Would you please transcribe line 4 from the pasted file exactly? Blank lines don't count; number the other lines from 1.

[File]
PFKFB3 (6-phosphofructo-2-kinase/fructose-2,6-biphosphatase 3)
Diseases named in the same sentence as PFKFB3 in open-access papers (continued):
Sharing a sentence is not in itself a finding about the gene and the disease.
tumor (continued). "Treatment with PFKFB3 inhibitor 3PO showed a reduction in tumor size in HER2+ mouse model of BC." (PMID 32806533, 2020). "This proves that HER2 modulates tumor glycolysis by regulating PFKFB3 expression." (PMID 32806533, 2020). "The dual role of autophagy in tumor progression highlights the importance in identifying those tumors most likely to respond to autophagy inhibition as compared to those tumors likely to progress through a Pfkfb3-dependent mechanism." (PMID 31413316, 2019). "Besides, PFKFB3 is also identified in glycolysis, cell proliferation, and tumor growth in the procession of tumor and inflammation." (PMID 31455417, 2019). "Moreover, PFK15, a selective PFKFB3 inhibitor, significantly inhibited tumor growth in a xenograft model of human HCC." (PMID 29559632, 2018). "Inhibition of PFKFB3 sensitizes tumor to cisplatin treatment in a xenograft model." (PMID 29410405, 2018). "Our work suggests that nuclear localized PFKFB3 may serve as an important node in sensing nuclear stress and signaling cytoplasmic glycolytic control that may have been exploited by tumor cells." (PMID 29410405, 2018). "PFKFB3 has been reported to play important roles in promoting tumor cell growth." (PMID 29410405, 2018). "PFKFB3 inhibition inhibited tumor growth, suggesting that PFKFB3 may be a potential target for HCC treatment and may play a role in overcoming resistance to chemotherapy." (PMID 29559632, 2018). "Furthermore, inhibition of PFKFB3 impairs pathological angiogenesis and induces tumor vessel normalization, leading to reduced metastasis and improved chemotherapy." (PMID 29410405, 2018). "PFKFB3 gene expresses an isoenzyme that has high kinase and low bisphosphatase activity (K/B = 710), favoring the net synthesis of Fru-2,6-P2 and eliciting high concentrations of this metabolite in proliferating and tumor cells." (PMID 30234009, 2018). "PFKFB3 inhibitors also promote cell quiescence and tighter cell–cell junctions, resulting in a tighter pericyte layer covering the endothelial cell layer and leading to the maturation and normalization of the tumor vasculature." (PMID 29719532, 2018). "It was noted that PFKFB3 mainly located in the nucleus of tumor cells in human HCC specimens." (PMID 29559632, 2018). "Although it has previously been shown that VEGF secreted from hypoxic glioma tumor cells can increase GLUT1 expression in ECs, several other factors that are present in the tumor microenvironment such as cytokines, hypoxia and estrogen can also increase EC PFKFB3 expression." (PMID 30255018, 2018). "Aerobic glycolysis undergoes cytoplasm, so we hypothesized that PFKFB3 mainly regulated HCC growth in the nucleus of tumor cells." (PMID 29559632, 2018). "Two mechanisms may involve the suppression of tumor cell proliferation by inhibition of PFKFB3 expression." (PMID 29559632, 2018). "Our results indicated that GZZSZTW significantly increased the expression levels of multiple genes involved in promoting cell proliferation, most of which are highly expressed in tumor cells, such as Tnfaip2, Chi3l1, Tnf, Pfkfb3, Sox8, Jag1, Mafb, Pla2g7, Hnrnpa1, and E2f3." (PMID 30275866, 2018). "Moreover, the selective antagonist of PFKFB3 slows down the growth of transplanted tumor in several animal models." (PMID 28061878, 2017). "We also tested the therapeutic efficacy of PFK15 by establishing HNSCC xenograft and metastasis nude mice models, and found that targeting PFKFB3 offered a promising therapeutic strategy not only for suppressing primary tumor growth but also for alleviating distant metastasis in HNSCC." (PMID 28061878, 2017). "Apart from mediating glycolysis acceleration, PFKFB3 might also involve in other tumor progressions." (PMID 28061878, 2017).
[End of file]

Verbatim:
tumor (continued). "Treatment with PFKFB3 inhibitor 3PO showed a reduction in tumor size in HER2+ mouse model of BC." (PMID 32806533, 2020). "This proves that HER2 modulates tumor glycolysis by regulating PFKFB3 expression." (PMID 32806533, 2020). "The dual role of autophagy in tumor progression highlights the importance in identifying those tumors most likely to respond to autophagy inhibition as compared to those tumors likely to progress through a Pfkfb3-dependent mechanism." (PMID 31413316, 2019). "Besides, PFKFB3 is also identified in glycolysis, cell proliferation, and tumor growth in the procession of tumor and inflammation." (PMID 31455417, 2019). "Moreover, PFK15, a selective PFKFB3 inhibitor, significantly inhibited tumor growth in a xenograft model of human HCC." (PMID 29559632, 2018). "Inhibition of PFKFB3 sensitizes tumor to cisplatin treatment in a xenograft model." (PMID 29410405, 2018). "Our work suggests that nuclear localized PFKFB3 may serve as an important node in sensing nuclear stress and signaling cytoplasmic glycolytic control that may have been exploited by tumor cells." (PMID 29410405, 2018). "PFKFB3 has been reported to play important roles in promoting tumor cell growth." (PMID 29410405, 2018). "PFKFB3 inhibition inhibited tumor growth, suggesting that PFKFB3 may be a potential target for HCC treatment and may play a role in overcoming resistance to chemotherapy." (PMID 29559632, 2018). "Furthermore, inhibition of PFKFB3 impairs pathological angiogenesis and induces tumor vessel normalization, leading to reduced metastasis and improved chemotherapy." (PMID 29410405, 2018). "PFKFB3 gene expresses an isoenzyme that has high kinase and low bisphosphatase activity (K/B = 710), favoring the net synthesis of Fru-2,6-P2 and eliciting high concentrations of this metabolite in proliferating and tumor cells." (PMID 30234009, 2018). "PFKFB3 inhibitors also promote cell quiescence and tighter cell–cell junctions, resulting in a tighter pericyte layer covering the endothelial cell layer and leading to the maturation and normalization of the tumor vasculature." (PMID 29719532, 2018). "It was noted that PFKFB3 mainly located in the nucleus of tumor cells in human HCC specimens." (PMID 29559632, 2018). "Although it has previously been shown that VEGF secreted from hypoxic glioma tumor cells can increase GLUT1 expression in ECs, several other factors that are present in the tumor microenvironment such as cytokines, hypoxia and estrogen can also increase EC PFKFB3 expression." (PMID 30255018, 2018). "Aerobic glycolysis undergoes cytoplasm, so we hypothesized that PFKFB3 mainly regulated HCC growth in the nucleus of tumor cells." (PMID 29559632, 2018). "Two mechanisms may involve the suppression of tumor cell proliferation by inhibition of PFKFB3 expression." (PMID 29559632, 2018). "Our results indicated that GZZSZTW significantly increased the expression levels of multiple genes involved in promoting cell proliferation, most of which are highly expressed in tumor cells, such as Tnfaip2, Chi3l1, Tnf, Pfkfb3, Sox8, Jag1, Mafb, Pla2g7, Hnrnpa1, and E2f3." (PMID 30275866, 2018). "Moreover, the selective antagonist of PFKFB3 slows down the growth of transplanted tumor in several animal models." (PMID 28061878, 2017). "We also tested the therapeutic efficacy of PFK15 by establishing HNSCC xenograft and metastasis nude mice models, and found that targeting PFKFB3 offered a promising therapeutic strategy not only for suppressing primary tumor growth but also for alleviating distant metastasis in HNSCC." (PMID 28061878, 2017). "Apart from mediating glycolysis acceleration, PFKFB3 might also involve in other tumor progressions." (PMID 28061878, 2017).